Bird flu is the new 'Silent Spring'
As authorities across the world assess the impact of the global outbreak of bird flu, the crisis has been singled out as the most rapid loss of wild birds in the UK for decades.
James Pearce-Higgins, Director of Science at the British Trust for Ornithology (BTO), said: "The last time we experienced such large-scale and rapid losses of wild birds in the UK would be the impacts of DDT on birds of prey in the 1950s and 1960s associated with the Silent Spring narrative, or the widespread declines of farmland birds during the 1970s and 80s as a result of agricultural intensification."
Authorities across the world have had to remove dying birds from affected areas (Paul Morrison / RSPB).
His reference to Rachel Carson's groundbreaking 1962 book compares the impact of avian influenza to that of pesticides including DDT during the 1950s and '60s. The use of these chemicals killed birds and other animals, and resulted in eggs with shells so delicate they were broken by incubating adults.
Bird flu wreaked destruction across the whole length of the UK in 2022, with seabirds including Northern Gannets and Great Skuas suffering some of the worst impacts. Pearce-Higgins warned that cases among wintering wildfowl already detected this winter do not bode well for 2023, which could see the virus return to seabird colonies.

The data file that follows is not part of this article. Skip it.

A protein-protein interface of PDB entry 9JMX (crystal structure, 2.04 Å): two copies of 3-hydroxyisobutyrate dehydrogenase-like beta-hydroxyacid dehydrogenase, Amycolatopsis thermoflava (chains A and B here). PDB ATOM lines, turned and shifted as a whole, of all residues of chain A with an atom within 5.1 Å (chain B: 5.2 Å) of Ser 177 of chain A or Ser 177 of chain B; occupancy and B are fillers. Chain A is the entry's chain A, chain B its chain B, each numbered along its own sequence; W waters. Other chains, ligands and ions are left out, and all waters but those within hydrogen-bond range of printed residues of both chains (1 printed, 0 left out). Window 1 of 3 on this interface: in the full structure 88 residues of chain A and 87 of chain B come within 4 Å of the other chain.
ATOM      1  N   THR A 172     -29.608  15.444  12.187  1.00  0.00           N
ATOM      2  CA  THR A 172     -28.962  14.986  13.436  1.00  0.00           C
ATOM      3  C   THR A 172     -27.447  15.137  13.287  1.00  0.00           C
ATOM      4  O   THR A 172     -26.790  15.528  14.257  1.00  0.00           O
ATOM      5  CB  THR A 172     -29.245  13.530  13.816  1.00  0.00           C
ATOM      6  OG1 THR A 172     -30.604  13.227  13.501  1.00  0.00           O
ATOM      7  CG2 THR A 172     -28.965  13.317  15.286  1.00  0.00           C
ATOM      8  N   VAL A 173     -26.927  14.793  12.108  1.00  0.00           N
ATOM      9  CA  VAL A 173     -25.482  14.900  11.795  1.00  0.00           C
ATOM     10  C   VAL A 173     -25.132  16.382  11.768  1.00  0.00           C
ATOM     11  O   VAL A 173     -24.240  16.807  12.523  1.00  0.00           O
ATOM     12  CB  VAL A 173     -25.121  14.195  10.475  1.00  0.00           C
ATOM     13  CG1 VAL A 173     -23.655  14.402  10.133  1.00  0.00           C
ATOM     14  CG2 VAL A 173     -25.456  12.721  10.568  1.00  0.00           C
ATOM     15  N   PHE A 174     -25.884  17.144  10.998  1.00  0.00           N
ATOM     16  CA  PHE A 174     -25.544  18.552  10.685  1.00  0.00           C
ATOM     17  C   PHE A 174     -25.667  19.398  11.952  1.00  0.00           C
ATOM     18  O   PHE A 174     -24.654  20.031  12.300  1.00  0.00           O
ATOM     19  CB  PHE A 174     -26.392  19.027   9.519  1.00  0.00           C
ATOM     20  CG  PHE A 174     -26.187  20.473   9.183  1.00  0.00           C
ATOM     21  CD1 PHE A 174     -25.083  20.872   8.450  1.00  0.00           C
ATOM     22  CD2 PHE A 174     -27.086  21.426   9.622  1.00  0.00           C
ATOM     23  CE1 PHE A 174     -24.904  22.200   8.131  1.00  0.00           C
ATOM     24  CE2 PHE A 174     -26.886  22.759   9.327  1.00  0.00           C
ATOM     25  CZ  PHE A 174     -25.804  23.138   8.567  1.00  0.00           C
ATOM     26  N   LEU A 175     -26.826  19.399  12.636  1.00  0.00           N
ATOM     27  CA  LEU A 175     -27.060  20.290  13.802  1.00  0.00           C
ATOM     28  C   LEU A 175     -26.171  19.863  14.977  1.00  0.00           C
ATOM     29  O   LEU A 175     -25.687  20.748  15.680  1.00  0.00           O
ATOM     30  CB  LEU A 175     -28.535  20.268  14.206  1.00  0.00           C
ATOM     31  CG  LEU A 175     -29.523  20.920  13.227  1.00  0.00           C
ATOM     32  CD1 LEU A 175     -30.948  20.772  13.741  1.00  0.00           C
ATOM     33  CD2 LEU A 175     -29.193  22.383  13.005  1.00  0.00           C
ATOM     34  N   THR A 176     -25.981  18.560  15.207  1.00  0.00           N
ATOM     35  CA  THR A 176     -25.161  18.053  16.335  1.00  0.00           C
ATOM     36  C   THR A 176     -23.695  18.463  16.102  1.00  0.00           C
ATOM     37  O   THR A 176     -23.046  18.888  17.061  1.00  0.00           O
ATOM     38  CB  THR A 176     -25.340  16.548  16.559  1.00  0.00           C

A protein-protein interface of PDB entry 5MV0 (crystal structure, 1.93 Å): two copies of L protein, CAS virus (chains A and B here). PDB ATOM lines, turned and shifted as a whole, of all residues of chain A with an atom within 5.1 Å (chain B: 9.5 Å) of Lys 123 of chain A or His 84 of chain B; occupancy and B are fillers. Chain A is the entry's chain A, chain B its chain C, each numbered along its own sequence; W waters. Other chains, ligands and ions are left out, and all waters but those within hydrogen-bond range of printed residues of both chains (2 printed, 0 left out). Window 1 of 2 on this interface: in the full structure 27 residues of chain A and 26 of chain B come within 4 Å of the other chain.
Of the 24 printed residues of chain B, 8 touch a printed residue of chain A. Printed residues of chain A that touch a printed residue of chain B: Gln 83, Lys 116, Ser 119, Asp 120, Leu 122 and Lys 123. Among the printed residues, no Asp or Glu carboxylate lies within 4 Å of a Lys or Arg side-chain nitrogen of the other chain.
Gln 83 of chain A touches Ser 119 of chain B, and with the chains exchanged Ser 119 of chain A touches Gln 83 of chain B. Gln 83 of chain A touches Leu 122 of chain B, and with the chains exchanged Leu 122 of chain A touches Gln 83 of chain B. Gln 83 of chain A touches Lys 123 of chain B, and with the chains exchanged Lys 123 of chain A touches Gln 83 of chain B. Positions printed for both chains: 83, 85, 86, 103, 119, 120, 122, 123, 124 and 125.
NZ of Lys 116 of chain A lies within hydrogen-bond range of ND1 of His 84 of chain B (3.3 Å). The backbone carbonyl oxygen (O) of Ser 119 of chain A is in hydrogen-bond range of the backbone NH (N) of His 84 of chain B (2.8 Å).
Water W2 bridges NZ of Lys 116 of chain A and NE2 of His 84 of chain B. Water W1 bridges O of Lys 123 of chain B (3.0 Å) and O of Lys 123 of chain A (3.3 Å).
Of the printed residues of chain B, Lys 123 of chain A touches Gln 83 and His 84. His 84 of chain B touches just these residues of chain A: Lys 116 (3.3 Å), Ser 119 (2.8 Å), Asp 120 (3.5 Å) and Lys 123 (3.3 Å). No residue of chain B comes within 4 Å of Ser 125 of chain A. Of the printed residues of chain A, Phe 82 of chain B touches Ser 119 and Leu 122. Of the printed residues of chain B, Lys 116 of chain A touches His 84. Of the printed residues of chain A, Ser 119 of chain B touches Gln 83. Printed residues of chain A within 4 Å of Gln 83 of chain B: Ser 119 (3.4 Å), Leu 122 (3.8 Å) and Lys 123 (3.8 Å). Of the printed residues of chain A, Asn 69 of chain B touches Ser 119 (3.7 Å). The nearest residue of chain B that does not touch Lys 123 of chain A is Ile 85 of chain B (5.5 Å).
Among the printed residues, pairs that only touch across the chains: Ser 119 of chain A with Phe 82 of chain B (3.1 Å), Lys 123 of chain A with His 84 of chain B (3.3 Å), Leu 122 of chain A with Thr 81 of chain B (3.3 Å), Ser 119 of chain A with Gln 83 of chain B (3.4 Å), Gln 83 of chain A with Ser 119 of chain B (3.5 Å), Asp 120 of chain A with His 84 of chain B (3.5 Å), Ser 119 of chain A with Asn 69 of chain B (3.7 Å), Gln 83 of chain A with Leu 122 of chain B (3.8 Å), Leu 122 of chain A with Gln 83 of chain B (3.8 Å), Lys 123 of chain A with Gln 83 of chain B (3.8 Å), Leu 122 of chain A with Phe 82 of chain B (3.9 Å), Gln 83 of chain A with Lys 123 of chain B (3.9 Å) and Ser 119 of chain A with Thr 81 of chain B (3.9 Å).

According to the World Organisation for Animal Health, more than 50,000 wild birds have died of the H5N1 subtype since October 2021. However, it is widely believed that this is only a tiny fraction of the true death toll, with very few infected birds reaching laboratories for testing.
Likewise, the detection of 3,500 cases in wild birds in Europe between 2021 and 2022 will be an underestimate, though the 63 species recorded with the virus provides an indication of the indiscriminate impact of the virus.
Michelle Wille from the University of Sydney said: "Reported numbers are likely a vast underestimate. For example, of the approximate 8,000 Sandwich Terns that died in the Netherlands, only a handful are included in the official numbers – in this case a more than 200x difference between reported numbers and observed. The lack of appreciation for the scale of wild bird mortality is concerning as there may be species- or population-level ramifications."
UN mapping data shows North America follows Europe in terms of number of reports of bird flu. It has also ripped through bird populations in Africa, Asia and South America, the latter raising concerns that it will reach vulnerable species in the Galapagos.